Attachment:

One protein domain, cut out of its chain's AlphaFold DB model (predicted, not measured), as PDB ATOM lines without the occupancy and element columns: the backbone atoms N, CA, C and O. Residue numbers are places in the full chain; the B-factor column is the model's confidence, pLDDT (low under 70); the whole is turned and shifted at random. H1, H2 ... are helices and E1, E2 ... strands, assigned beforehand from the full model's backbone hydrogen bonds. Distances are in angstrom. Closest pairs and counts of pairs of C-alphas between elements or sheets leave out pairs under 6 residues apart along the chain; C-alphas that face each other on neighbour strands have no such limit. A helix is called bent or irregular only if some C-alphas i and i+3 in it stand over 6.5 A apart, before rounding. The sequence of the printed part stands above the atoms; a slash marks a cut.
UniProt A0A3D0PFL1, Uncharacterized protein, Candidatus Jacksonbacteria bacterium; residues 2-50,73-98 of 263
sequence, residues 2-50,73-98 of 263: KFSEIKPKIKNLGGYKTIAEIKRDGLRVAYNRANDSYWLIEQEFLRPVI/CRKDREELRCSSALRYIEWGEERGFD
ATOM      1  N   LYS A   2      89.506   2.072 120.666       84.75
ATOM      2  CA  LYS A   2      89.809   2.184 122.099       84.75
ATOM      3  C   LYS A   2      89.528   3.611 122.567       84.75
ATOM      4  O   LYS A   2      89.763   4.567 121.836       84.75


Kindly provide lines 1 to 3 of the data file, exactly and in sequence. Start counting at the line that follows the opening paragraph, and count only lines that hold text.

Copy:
UniProt A0A3D0PFL1, Uncharacterized protein, Candidatus Jacksonbacteria bacterium; residues 2-50,73-98 of 263
sequence, residues 2-50,73-98 of 263: KFSEIKPKIKNLGGYKTIAEIKRDGLRVAYNRANDSYWLIEQEFLRPVI/CRKDREELRCSSALRYIEWGEERGFD
ATOM      1  N   LYS A   2      89.506   2.072 120.666       84.75